The non-governmental press freedom advocacy group, Freedom House, noted that Tunisia, the cradle of the Arab Spring, made “dramatic gains in press freedom.” In fact, the country’s new government had removed restrictions on long-denied freedoms of the press and expression, unblocking internet websites, allowing journalists to work freely.
This year, Tunisia hosted the UNESCO World Press Freedom Conference. But even as Tunis prepared to celebrate one of the core pillars of democracy, its courts made a crucial decision with regard to another central tenet of democracy: freedom of expression.
Nabil Karoui the owner of independent Nessma TV, was on trial for deciding to air the animated movie “Persepolis.” The movie includes a short sequence whereby the main character imagines herself talking to God, who appears as a bearded old man.
This scene offended hard-line Islamists, who demolished Mr. Karoui’s home and demanded his death. His defenders, on the other hand, wondered why Mr. Karoui was even on trial, since whether the movie is offensive is a matter of opinion. Moreover, the movie had previously been approved for airing by the Tunisian Broadcasting Board of Governors.
The court found Mr. Karoui guilty of violating public morals and disturbing public order and fined him 2,400 Tunisian Dinars, about $1,500 U.S.
This case sets a dangerous precedent for the new democracies of the Middle East. By finding that Mr. Karoui’s choice to air previously-approved material on a privately-owned media outlet, however potentially offensive to some, constituted a legal violation, the Tunisian court’s decision had the effect of censorship.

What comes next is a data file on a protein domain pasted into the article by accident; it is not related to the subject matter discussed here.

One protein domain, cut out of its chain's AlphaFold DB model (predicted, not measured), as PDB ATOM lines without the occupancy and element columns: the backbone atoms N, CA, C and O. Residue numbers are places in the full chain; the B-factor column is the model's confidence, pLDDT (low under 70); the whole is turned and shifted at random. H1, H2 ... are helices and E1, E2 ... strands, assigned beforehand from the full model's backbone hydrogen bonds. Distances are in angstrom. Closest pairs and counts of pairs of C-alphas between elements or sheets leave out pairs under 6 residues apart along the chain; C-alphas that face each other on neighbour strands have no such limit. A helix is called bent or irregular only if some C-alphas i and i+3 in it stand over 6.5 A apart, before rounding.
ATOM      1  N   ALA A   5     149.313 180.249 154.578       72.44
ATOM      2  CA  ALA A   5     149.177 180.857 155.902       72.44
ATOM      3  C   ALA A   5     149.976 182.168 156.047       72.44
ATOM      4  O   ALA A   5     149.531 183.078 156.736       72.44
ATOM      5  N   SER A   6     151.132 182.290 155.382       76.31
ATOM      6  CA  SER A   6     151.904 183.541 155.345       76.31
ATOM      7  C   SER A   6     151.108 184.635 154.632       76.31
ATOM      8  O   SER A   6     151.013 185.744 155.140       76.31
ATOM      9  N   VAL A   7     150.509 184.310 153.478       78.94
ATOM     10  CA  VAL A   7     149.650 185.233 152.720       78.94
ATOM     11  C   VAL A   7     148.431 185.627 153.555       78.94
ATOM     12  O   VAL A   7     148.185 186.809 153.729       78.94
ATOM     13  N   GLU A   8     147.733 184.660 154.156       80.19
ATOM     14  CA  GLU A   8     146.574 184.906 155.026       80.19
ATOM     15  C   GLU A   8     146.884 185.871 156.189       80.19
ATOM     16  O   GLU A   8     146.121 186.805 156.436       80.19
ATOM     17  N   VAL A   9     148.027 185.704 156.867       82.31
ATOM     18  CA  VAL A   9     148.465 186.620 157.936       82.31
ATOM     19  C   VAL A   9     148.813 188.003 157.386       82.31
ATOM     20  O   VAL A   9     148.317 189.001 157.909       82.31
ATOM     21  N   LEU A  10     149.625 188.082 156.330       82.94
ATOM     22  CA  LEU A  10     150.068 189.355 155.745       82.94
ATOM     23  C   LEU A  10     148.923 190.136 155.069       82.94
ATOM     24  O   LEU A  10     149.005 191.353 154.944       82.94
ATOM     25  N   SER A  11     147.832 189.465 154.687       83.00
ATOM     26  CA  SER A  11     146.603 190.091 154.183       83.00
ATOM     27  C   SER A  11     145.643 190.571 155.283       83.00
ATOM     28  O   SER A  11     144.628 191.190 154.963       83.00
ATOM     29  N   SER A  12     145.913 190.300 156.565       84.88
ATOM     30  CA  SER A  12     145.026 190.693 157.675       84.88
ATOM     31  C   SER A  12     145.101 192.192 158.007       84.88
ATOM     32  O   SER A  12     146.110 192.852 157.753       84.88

Thomas Jefferson, one of the founding fathers of the United States whose most important work, the Declaration of Independence has influenced democratic movements the world over, wrote on the necessity of unrestricted public discourse, stating that “self-government, freedom of speech, freedom of conscience, and freedom of the press ... [are] inextricably bound together into a single system, and they would stand, or fall, together.”
“[Mr. Karoui’s] conviction raises serious concerns about tolerance and freedom of expression in the new Tunisia,” said Assistant Secretary of State Esther Brimmer during her opening speech at the UNESCO celebration in Tunis. “I understand that Mr. Karoui has the right to appeal his conviction, and hope that mechanism will result in a clear endorsement of the right to free expression.”